And remember, the alternative was paying upwards of $400 per person via advertising. You and I might not have studied math or computer science in school but we can do the math there. Referrals versus paid advertising is the kind of A/B test whose results are obvious to everyone. Referrals win. And today, 35 percent of Dropbox’s customers come to it via referral.
All of which is to say a simple truth that we try to deny too often: If you want to go viral, it must be baked into your product. There must be a reason to share it and the means to do so.
This is not easy. But once you begin to look at the world this way you can start to spot the opportunities. You’ll understand that you can’t just make a YouTube video about whatever you want and expect it to get 10 million views. There has to be a compelling reason for a community to take hold of it and pass it around. You can’t just expect your users to become evangelists of your product—you’ve got to provide the incentives and the platform for them to do so.
Virality is not an accident. It is engineered. But we don’t simply set up viral features and hope they work. Keeping our growth engine going is a step unto itself. We must dive deeply into the analytics available to us and refine, refine, refine until we get maximum results.
Close the Loop: Retention and Optimization
You need the kind of objectivity that makes you forget everything you’ve heard, clear the table, and do a factual study like a scientist would.
If the growth hacking process begins with something I would have previously considered to be outside the marketer’s domain (product development), then I suppose it is only natural that it conclude with another.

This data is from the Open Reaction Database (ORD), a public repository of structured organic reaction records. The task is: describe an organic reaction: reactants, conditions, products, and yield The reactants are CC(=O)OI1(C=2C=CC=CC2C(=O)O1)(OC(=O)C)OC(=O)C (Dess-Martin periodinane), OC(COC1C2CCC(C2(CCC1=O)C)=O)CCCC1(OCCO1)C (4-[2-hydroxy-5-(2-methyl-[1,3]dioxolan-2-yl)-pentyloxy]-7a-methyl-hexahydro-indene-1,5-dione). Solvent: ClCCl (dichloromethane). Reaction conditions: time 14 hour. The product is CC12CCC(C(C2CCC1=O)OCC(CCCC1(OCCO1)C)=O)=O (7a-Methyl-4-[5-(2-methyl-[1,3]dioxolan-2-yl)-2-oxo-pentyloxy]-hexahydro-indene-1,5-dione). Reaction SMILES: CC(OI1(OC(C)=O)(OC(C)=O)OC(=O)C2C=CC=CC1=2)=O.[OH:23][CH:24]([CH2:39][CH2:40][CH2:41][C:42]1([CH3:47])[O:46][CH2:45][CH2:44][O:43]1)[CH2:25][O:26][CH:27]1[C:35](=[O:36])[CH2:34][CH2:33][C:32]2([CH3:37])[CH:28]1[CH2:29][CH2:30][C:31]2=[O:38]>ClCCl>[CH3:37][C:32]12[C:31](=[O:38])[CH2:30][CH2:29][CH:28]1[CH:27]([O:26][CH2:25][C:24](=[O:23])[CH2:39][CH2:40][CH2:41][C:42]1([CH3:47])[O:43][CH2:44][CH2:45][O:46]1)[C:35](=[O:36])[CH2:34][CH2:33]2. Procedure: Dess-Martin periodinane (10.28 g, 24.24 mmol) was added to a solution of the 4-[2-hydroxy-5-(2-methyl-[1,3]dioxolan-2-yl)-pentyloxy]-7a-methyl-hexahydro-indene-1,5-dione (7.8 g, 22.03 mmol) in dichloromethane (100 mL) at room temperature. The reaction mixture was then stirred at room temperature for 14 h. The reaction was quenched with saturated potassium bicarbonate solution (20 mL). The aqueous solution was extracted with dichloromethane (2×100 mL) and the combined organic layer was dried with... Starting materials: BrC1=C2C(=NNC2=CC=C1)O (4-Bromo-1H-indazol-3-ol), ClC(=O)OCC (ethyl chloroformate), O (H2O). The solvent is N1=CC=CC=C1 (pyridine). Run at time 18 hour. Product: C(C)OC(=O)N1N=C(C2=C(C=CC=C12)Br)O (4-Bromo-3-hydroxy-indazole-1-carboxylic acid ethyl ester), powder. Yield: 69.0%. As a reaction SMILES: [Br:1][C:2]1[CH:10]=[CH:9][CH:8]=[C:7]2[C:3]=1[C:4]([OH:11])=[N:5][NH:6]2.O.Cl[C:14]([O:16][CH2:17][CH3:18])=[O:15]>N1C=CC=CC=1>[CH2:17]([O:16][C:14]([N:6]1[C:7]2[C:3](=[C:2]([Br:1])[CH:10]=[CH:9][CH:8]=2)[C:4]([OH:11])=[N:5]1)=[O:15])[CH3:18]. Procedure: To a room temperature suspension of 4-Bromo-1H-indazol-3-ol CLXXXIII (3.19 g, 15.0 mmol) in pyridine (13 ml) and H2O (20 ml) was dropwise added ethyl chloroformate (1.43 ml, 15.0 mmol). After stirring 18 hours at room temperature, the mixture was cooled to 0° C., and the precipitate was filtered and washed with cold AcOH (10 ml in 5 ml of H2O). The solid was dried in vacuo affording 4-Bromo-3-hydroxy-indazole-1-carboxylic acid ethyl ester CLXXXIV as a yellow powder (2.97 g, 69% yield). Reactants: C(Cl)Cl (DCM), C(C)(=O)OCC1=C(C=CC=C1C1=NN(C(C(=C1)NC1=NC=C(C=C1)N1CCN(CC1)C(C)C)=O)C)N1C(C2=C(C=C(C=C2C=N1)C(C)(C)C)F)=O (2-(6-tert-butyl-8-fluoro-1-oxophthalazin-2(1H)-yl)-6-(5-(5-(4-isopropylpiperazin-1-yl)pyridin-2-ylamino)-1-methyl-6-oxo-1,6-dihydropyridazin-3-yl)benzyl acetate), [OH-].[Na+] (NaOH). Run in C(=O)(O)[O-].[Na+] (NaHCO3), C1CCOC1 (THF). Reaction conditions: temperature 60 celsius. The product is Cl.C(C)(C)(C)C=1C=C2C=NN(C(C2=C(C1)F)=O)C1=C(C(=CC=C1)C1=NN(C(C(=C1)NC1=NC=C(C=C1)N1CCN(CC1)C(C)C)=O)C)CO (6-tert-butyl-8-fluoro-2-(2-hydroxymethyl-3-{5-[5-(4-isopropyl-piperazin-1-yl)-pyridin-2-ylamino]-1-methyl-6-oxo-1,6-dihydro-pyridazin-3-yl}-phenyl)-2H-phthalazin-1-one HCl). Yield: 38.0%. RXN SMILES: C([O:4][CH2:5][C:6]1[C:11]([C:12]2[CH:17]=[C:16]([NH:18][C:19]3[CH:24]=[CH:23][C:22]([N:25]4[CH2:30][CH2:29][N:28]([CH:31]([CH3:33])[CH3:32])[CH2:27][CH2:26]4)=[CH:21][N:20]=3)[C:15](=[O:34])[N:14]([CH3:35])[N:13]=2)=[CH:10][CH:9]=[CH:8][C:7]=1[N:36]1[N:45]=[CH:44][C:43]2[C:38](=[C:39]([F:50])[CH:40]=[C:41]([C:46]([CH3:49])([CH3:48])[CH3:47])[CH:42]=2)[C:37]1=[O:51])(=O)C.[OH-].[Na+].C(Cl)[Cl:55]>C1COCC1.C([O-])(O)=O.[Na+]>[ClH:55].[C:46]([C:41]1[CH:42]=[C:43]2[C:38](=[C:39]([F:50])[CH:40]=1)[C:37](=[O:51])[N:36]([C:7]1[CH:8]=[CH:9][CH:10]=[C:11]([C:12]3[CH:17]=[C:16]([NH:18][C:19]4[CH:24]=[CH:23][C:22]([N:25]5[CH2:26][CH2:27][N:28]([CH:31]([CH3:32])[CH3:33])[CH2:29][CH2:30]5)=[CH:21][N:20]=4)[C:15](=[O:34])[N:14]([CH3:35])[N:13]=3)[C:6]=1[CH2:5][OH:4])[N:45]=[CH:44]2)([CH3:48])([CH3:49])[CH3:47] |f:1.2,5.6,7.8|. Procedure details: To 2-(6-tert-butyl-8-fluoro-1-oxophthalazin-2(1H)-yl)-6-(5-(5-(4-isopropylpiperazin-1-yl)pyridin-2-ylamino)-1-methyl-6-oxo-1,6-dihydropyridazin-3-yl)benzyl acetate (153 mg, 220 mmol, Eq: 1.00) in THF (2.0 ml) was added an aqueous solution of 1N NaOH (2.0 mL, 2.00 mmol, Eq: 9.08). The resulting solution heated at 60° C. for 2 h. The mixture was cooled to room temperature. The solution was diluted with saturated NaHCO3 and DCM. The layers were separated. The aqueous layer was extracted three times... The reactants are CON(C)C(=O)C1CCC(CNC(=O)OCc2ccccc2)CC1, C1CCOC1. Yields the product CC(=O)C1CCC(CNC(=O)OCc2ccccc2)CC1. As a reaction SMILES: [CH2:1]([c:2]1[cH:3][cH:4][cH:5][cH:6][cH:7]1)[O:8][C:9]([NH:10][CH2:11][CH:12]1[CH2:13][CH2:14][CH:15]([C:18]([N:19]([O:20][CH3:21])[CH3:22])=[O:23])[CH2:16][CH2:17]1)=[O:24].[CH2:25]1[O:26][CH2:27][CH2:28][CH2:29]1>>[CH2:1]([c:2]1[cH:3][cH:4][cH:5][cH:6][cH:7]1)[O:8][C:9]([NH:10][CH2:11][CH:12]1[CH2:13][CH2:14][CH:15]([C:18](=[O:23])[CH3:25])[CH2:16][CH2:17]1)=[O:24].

The traditional marketer’s job, as I learned in my time in fashion and publishing, is to get the leads—to bring in potential customers. It’s someone else’s job to figure out what to do with them.
But does that really make sense anymore? First off, in a small company, there is no one else. Your job is not just to bring in potential customers but to create lifelong users. And, as it turns out, dedicated and happy users are marketing tools in and of themselves.
What’s the point of driving a bunch of new customers through marketing channels if they immediately leak out through a hole in the bottom? What’s the use of building up a certain perception of your product in the media and via marketing if the moment people try it they find out the hype isn’t true?
Marketing doesn’t have to be this Sisyphean job of driving people through the door or to a website. Today, analytics make it clear whether new users from your marketing initiatives actually stick. It’s called “conversion rate.” Know what it is and use it!
In its early days, Twitter experienced this exact issue. And its marketing team was wise enough to realize that the company’s best marketing move had nothing to do with attracting more customers. Even though they could have bought ads, sent out e-mails, gotten more PR —that is, marketed—it wasn’t what they needed. They needed to make the prospective users they were already getting stick.
Because the service was the subject of a lot of buzz online and in the media, new users were signing up for Twitter in droves. Yet most of them created an account and never really used it. That’s where a growth hacker named Josh Elman came in. Poring over the stats, he and his team noticed that when users manually selected five to ten accounts to “follow” or “friend” on the first day, the user was significantly more likely to stick around.
As Elman explained it to me:
When I first joined the company, the suggested user list had 20 random people who were default selected to follow. Given this data insight, we reset the new user flow to encourage people to follow their first ~10 people and offer them a lot of choices, but no default selection. Then we later built a feature that continually suggested new users to follow on the sidebar of the website. These two changes helped people get started following, and more importantly understand that following was important to get the most out of Twitter. So over time more people did just this and became more and more likely to be retained.
This doesn’t seem like marketing at all. How could a feature inside the service—the Twitter suggested user list—be considered marketing? But if it drives better user adoption it is. (Remember, if you’ve built in viral features, the more your users stick, the more it will spread.)